Community care services could be rationed in England

Care services in the community could be rationed amid the spread of Omicron, which is causing staff absences in England’s public services to rocket.

Nicola Slawson 

Choices will need to be made about what services can and cannot be covered, according to Patricia Marquis, the England director of the Royal College of Nursing.

“Services are already really stretched and it won’t take a lot – either further staff absences or increasing numbers of patients needing to be seen because the hospitals are full – to really push the services over the edge,” she said.

Marquis predicts that as services begin to reopen after Christmas, it will become clearer how much more pressure they are facing.

Community nursing is a particular area of concern and those services could end up being rationed, Marquis said. “Everyone automatically thinks about hospitals, but staff shortages aren’t just affecting hospitals. Limiting the number of community services that are available will possibly need to be considered.”

Stephen T Chandler, president of the Association of Directors of Adult Social Services, also warned that social care provided in people’s homes could be badly hit by the Omicron wave.

“In some places, people are having to wait longer to be discharged from hospital or may be waiting longer for people to come out and assess them. In some instances, it will result in some services being unavailable in the short term and that’s what we mean by rationing,” he said.

A day care facility in Oxfordshire has already had to temporarily close due to staff shortages, he said. Homecare is likely to be badly affected, as it is harder to redeploy staff.

“The best-case scenario would be a stranger would come into your home who is not familiar with your care and the worst case is the number of visits having to be reduced,” he said.

Chandler said care provided in the community plays a crucial role in protecting the NHS as it can reduce the number of people visiting hospital. “This is why it is so critical that you don’t have anything happening that would risk that,” he said.

Meanwhile, Dr Chaand Nagpaul, chair of the council of the British Medical Association, warned that GPs are being hit by staff shortages and said the government’s focus solely on hospitalisation data when making decisions about further Covid restrictions was shortsighted.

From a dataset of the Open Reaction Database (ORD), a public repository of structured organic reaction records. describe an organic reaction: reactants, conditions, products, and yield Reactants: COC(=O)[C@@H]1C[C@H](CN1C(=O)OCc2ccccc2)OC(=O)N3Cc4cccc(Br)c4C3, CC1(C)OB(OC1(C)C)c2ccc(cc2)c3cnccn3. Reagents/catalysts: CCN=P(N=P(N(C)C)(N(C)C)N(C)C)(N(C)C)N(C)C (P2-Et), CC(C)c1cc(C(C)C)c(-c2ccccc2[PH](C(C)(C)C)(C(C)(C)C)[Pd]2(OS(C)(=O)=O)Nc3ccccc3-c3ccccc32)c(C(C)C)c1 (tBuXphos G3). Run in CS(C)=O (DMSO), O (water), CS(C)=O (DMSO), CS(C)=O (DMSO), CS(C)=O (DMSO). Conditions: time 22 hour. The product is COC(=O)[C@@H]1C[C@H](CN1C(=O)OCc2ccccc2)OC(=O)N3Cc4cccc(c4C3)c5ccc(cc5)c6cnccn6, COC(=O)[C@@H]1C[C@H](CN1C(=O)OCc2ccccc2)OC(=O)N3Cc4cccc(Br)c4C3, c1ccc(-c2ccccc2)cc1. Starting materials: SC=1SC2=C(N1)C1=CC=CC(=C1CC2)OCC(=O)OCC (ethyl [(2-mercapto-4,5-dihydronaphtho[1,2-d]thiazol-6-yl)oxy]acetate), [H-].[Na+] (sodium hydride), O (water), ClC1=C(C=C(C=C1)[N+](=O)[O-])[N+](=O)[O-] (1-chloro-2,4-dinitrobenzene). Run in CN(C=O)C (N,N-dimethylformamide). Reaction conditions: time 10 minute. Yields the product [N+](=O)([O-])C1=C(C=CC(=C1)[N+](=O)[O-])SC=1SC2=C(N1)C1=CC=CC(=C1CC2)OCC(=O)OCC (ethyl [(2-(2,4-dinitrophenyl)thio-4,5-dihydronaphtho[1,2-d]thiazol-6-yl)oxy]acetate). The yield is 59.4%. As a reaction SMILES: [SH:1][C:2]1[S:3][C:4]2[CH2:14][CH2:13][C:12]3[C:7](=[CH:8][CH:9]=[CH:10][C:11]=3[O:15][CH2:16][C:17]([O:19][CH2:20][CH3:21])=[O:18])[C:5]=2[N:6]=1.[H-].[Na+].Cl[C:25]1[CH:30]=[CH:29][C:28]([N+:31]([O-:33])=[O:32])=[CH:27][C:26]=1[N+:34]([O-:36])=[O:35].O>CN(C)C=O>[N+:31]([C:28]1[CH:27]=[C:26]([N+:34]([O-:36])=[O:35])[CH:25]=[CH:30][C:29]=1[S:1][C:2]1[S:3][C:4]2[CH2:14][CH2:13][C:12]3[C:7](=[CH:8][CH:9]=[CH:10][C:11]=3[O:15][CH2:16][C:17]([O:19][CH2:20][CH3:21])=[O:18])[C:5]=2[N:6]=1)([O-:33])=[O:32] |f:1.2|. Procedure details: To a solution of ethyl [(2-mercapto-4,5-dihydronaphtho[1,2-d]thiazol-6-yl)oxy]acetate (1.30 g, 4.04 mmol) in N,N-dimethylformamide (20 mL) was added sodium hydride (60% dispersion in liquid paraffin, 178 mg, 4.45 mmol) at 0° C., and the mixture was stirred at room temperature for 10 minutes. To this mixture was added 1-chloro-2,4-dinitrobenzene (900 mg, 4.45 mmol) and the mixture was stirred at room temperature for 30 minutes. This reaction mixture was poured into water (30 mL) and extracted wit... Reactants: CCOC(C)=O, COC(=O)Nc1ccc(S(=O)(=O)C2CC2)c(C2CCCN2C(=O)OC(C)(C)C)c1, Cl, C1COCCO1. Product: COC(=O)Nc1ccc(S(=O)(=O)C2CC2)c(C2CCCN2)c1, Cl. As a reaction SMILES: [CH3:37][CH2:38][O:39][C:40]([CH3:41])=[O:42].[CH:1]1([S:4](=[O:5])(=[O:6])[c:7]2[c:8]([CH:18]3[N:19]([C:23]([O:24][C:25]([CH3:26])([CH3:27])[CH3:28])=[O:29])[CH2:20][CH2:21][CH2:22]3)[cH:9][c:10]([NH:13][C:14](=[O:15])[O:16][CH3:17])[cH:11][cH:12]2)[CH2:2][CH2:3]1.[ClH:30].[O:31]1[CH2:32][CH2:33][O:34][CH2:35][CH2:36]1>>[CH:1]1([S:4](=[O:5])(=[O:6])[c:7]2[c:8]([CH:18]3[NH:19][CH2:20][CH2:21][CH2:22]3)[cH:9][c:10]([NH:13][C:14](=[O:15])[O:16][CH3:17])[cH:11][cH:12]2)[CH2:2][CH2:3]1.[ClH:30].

Nagpaul said: “To me the elephant in the room is the alarming levels of NHS staff shortages, and hospital data do not include general practice, which is being impacted significantly.”

The BMA has been told that large numbers of appointments are being cancelled as a result. “We’re also seeing cancellation of clinics for blood tests, for example where nurses are off sick. Reception staff are also going off sick, which means phones are going unanswered.”

When people can’t get GP appointments, A&E visits usually increase, so there is a knock-on effect on hospitals. “The government’s focus purely on hospital absence and Omicron hospitalisation is missing the larger picture of the impact on general practice, which is for patients that first point of contact.”

Public transport also continues to experience pressure due to Covid-related staff shortages. The Rail Delivery Group, the British rail industry membership body, said that on Monday 6.8% of trains were cancelled, up from an average of 5.4% in the seven days to Friday 24 December. The annual average of cancellations is 2.9%.

A spokesperson said: “Our staff are working in difficult circumstances and, like everyone else, they are susceptible to the virus.”

Waste collection services also continue to be disrupted in some areas of the country, with Basingstoke and Deane borough council having had to announce on Christmas Eve that some collections may not take place owing to Covid-related staffing issues.

Bin collections for Cambridge and South Cambridgeshire between Christmas and the new year also had to be revised, with some collection dates delayed by five days.

Green bin collections in the area were suspended from 13 December due to the number of absent drivers and loaders, particularly due to Covid-19 or self-isolation, the Greater Cambridge Shared Waste Service said, with rounds not due to return to normal before 24 January.